Exactly one year after the first staring radar was installed at the University of Birmingham campus, a second identical radar has been installed, representing another step in the journey to hosting the very first quantum-enabled networked radar installation in the world, uniquely showcasing the impressive detection capabilities offered by quantum timing devices.
UK Quantum Technology Hub Sensors and Timing researchers from the School of Engineering and School of Physics and Astronomy at the University of Birmingham are exploring how ultra-precise quantum clocks can transform radar capability for detecting miniature objects. Radar, which detects target objects using electromagnetic radiation, is already used for a wide variety of real-world applications, from missile control systems on naval ships, to hazard detection in self-driving cars.
Quantum-enabled radar, utilising ultra-stable and highly precise quantum oscillators, has the potential to significantly improve the capabilities of conventional radar to detect smaller targets such as drones and birds. Identification and detection of these smaller targets is becoming increasingly important in preventing and mitigating crises such as the unauthorised drone at Gatwick Airport in December 2018, which saw hundreds of flights cancelled.
In November 2020, a staring radar system, provided by Aveillant, was installed on the roof of the Gisbert Kapp building at the University of Birmingham. One year later, a second staring radar has been installed on the roof of the University’s European Research Institute. The final step, which is estimated to take place within the next year, is to connect the quantum oscillators to the radars which will demonstrate the immense capabilities of quantum-enabled radar systems.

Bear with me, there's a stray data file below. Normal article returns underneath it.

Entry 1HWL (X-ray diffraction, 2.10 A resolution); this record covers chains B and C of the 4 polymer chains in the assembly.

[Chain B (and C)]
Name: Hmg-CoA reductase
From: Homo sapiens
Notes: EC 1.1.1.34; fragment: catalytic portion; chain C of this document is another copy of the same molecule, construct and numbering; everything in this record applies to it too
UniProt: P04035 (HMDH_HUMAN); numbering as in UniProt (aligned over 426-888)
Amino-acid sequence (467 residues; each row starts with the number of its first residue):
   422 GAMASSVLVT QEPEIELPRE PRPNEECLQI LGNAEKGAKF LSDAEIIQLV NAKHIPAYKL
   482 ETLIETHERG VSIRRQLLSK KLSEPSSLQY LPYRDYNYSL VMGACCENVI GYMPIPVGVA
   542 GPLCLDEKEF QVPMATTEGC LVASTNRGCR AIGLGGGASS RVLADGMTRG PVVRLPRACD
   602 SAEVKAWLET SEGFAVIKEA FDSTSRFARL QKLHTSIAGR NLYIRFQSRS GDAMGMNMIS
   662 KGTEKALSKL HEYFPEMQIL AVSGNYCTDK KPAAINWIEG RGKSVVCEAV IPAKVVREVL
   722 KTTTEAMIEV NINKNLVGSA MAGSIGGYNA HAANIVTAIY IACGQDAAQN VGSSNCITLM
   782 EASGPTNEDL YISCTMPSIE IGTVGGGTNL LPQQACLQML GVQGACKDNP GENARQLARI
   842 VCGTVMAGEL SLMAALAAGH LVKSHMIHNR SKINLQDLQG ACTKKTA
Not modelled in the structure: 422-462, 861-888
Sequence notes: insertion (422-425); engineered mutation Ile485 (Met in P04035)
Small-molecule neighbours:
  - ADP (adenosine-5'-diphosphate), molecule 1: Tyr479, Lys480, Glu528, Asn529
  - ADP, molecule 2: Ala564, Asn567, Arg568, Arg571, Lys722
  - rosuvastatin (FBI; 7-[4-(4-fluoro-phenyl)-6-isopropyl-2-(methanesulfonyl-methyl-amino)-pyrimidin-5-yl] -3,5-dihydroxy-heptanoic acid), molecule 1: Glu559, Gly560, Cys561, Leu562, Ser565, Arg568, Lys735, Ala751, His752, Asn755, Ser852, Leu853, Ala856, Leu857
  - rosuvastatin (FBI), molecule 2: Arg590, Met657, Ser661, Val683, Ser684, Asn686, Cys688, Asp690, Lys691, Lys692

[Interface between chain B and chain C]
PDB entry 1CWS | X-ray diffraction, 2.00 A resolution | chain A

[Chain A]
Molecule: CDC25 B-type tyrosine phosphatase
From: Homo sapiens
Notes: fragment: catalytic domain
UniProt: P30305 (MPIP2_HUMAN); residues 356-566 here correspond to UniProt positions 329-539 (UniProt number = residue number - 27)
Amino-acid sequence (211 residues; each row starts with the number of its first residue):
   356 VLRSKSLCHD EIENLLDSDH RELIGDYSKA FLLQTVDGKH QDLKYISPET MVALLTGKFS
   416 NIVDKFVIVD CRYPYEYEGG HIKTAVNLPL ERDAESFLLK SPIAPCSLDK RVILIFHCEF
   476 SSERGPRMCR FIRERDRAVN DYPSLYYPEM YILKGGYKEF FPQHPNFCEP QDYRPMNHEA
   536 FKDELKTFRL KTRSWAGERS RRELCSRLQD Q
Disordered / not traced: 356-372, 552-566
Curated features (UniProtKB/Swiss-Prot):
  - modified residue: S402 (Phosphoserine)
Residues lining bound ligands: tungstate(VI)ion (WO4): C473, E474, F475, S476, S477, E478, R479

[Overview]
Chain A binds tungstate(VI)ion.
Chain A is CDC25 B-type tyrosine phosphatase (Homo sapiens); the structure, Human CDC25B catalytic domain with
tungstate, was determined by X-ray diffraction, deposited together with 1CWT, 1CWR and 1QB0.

The networked radar will expand the coverage area and provide a number of benefits over a single radar system, such as the ability to combine the information measured by both radars, allowing for the detection of smaller targets, and a reduced vulnerability to external interference. For a networked radar system to reach its full potential, the radars need to be fully synchronised using accurate timing reference. Conventional crystal oscillators typically used to provide the timing reference are difficult to maintain due to external factors such as heat and vibrations, which can affect the timing stability, degrading the radar performance.
In order to improve synchronisation, both radars will be connected to a single, highly stable, external quantum oscillator housed in the University’s clocks labs. The quantum oscillator deployment represents the use of cutting-edge technology in the sector, with enhanced precision capabilities, and reduced ‘phase noise’ (a limiting feature of timing devices that can prevent radar from spotting small targets).
Whilst the quantum-enabled radar network will pave the way for adoption of quantum oscillators in commercial radar through proving the advantage for specific industrial applications, it is also supporting the EPSRC funded Mapping and Enabling Future Airspace (MEFA) programme, which brings together researchers from the Department of Electronic, Electrical, and Systems Engineering, the School of Biosciences, and the School of Geography, Earth and Environmental Sciences, to study the use of urban airspace. The three-year MEFA programme will use the networked radars to study the effects of urban development on migrating birds, as well as to differentiate between birds and drones and between difference species of birds proving yet another application of quantum-enabled network radar.
“We are taking quantum technology research from the lab and bringing it closer to real world application through building a working demonstrator of two networked quantum-enabled radar. Through showcasing our demonstrator for applications such as counter-drone surveillance, we hope will prove to be the springboard for commercial adoption of quantum oscillators in radar.”Dr Mohammed Jahangir, senior research fellow from the Department of Electronic, Electrical, and Systems Engineering, University of Birmingham